The evidence establishes that Danielle was unwilling to cooperate with the OFC in its efforts to reunite the family. Danielle failed to stay in contact with the OFC by providing an address. Thus, no home study could be conducted, and no reunification plans had been made. On one occasion, she attempted to communicate with the children by sending cards to each child. The cards were not given to the children because the cards to the two older children were signed “Danielle,” and thus deemed inappropriate. Only the two older children had been told of the sex change. All three children are receiving counseling. Yet, the effect of the gender change on the children seems to have been largely disregarded by Danielle. Danielle was given the opportunity for her gender identity counselor to communicate with the children's counselor about the gender change, her progress, and the impact on and adjustment by the children. Yet, she did not follow through with this request. A pattern of unwillingness to deal with parenting problems and to cooperate with those providing social services, in conjunction with unchanged conditions, support a finding that there exists no reasonable probability that the conditions will change. Matter of D.B., 561 N.E.2d 844, 848 (Ind.Ct.App.1990).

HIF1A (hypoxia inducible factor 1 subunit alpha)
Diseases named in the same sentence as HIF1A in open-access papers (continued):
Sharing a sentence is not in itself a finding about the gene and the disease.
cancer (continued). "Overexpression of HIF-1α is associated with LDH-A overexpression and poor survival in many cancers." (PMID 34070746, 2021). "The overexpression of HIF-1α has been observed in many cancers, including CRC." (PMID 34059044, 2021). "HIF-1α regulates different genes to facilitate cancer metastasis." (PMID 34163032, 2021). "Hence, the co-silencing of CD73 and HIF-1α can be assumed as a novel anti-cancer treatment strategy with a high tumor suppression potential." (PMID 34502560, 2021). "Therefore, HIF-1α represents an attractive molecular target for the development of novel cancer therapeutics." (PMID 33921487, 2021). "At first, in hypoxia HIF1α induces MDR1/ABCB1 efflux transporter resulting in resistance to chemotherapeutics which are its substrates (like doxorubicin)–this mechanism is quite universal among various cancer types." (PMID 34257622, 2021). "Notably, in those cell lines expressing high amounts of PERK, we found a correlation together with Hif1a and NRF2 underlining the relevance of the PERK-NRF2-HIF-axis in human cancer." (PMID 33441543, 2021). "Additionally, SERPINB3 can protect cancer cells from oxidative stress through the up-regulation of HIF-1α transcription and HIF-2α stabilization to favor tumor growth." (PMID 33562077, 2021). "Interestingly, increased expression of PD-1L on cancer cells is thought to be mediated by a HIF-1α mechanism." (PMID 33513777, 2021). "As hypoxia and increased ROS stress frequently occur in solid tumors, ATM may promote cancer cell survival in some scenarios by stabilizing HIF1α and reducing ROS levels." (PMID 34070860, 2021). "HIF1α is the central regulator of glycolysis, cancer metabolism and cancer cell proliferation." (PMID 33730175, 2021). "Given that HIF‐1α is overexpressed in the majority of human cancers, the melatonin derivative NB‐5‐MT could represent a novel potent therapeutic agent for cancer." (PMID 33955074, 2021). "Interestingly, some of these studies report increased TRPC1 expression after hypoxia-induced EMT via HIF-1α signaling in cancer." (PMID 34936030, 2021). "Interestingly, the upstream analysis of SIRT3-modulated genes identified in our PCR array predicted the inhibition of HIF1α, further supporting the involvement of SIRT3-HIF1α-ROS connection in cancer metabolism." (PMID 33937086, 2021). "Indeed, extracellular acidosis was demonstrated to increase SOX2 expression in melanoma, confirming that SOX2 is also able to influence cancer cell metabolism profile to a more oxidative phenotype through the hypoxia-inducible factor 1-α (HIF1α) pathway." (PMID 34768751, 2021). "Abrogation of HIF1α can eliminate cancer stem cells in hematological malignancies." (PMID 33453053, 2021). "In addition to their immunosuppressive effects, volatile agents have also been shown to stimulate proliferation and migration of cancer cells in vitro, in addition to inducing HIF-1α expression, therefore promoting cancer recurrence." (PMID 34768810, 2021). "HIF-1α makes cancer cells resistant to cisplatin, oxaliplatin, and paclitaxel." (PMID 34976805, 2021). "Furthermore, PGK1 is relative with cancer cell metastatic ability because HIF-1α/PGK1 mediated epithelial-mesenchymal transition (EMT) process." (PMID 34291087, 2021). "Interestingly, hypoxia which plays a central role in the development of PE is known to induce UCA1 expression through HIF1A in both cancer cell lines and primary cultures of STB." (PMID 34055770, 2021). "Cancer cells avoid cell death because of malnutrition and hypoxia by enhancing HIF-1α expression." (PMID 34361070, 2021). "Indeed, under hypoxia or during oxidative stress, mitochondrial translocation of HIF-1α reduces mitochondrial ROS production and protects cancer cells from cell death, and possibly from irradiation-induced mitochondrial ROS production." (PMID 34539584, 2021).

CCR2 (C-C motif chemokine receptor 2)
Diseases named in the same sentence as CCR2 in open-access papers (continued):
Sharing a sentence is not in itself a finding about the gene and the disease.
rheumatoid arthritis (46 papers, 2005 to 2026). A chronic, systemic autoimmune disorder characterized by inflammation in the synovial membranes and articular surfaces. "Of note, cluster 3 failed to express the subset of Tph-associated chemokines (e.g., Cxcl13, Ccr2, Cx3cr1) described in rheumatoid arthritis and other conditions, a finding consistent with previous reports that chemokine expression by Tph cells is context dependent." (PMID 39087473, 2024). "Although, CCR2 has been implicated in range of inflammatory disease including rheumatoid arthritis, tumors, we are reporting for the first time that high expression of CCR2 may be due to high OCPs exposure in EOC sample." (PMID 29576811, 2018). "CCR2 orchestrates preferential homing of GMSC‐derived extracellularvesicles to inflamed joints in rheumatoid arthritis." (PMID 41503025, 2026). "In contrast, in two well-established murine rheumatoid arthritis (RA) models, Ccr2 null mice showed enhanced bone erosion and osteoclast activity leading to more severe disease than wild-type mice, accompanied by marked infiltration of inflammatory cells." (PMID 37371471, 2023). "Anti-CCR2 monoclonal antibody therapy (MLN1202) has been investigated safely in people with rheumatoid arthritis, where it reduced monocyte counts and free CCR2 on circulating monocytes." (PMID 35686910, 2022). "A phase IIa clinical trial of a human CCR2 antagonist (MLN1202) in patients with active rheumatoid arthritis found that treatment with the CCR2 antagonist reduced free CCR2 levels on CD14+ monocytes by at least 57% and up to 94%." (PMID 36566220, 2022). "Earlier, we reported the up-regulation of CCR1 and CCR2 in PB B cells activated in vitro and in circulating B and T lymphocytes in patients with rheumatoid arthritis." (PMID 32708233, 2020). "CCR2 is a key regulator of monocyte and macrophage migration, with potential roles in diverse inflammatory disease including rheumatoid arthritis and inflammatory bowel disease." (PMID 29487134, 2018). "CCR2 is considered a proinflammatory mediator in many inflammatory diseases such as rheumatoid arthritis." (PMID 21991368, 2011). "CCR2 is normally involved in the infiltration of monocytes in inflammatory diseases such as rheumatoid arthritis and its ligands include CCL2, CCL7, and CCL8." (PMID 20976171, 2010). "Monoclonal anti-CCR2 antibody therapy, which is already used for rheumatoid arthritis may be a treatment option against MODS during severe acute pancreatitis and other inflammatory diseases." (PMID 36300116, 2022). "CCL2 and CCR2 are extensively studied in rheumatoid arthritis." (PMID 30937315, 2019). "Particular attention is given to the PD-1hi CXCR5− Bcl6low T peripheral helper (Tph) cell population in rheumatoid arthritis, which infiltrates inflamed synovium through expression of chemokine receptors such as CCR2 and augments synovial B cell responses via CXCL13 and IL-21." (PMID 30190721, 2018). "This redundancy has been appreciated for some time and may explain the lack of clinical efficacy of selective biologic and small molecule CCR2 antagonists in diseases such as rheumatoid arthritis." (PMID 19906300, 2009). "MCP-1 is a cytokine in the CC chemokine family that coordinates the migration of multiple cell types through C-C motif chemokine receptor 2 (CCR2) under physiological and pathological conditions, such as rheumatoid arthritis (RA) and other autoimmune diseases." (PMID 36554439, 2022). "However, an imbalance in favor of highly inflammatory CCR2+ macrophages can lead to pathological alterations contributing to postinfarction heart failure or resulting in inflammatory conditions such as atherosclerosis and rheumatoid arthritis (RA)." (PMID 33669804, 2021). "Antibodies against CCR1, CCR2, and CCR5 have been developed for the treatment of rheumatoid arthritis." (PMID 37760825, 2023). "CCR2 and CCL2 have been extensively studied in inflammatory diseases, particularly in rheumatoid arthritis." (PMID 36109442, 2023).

Danielle highlights the strides she has made in recovery from alcoholism and in counseling for the gender identity disorder. We are not unsympathetic to the severe emotional problems that Danielle has faced, and her efforts to overcome them. Nor are we insensitive to the stigma attached to mental illness and transsexualism. However, we are also not unmindful that the best interests of the child are paramount in termination proceedings and that children should not be compelled to suffer emotional injury, psychological adjustments, and instability to preserve parental rights. Moreover, when the evidence shows that the child's emotional and physical development is threatened, termination of the parent-child relationship is appropriate. Egly, 592 N.E.2d at 1234 (Ind.1992). Again, it was Danielle's choice to place her needs above those of the children by choosing to leave the State. There is no indication that Danielle fully considered the emotional impact that the move out of state had on the children or the psychological adjustment they would face after learning of the gender reassignment.